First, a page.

So I coded up rutherford scattering in a real dumb way (you can significantly reduce your considerations by using symmetry and stuff).

I sort of monte carlo it with gaussian distributed initial conditions

import numpy as np
from scipy import integrate

z0 = -20.0
samples = 100
t = np.linspace(0,50,100)

def F(x):
    return .1 * x / np.linalg.norm(x)**1.5

def D(x,t):
    return np.concatenate((x[3:],F(x[0:3])))

import matplotlib.pyplot as plt
from mpl_toolkits.mplot3d import Axes3D
fig = plt.figure()
ax = fig.add_subplot(111, projection='3d')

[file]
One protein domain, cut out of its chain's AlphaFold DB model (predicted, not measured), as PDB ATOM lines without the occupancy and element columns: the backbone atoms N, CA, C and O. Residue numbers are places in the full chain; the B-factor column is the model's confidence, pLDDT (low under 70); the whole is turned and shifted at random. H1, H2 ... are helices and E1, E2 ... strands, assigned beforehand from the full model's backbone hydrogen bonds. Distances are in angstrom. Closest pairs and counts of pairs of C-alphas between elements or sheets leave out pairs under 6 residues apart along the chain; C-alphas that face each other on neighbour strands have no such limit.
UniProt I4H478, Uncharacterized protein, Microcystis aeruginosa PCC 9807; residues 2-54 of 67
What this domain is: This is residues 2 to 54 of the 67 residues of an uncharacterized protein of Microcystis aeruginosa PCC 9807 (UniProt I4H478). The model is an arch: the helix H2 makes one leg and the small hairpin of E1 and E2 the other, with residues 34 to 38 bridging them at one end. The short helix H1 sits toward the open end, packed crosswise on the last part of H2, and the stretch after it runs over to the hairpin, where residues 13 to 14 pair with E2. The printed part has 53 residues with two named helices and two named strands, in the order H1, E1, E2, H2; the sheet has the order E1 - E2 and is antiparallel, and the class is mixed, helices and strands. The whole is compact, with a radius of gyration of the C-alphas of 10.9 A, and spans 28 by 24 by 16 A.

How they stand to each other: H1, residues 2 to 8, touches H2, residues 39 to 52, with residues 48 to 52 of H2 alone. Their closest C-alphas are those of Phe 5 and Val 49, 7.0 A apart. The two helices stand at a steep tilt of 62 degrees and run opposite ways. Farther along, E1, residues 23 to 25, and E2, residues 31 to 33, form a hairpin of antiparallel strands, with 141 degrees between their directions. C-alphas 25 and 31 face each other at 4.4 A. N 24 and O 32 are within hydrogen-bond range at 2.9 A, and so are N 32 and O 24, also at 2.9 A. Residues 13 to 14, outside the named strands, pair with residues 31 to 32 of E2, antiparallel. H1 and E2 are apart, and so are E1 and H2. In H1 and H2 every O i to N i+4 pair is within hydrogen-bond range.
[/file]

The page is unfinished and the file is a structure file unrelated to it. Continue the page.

def update(E):
    for i in range(samples):
        initxy = 5*np.random.randn(2)
        init = np.append(initxy,[z0, 0., 0., np.sqrt(E)])
        sol = integrate.odeint(D, init, t)
        ax.plot(sol[:,0], sol[:,1],sol[:,2])

The bundles that come off look pretty cool


Lots that one could do with this. Compare the outgoing distribution to the formula, Try to discern shape of other potentials. Do a little statistics to see if charge or whatever can be determined from the data.

Show center of mass scattering. Try 4 particle scattering.

I guess I’m trying to play around in some high energy concepts.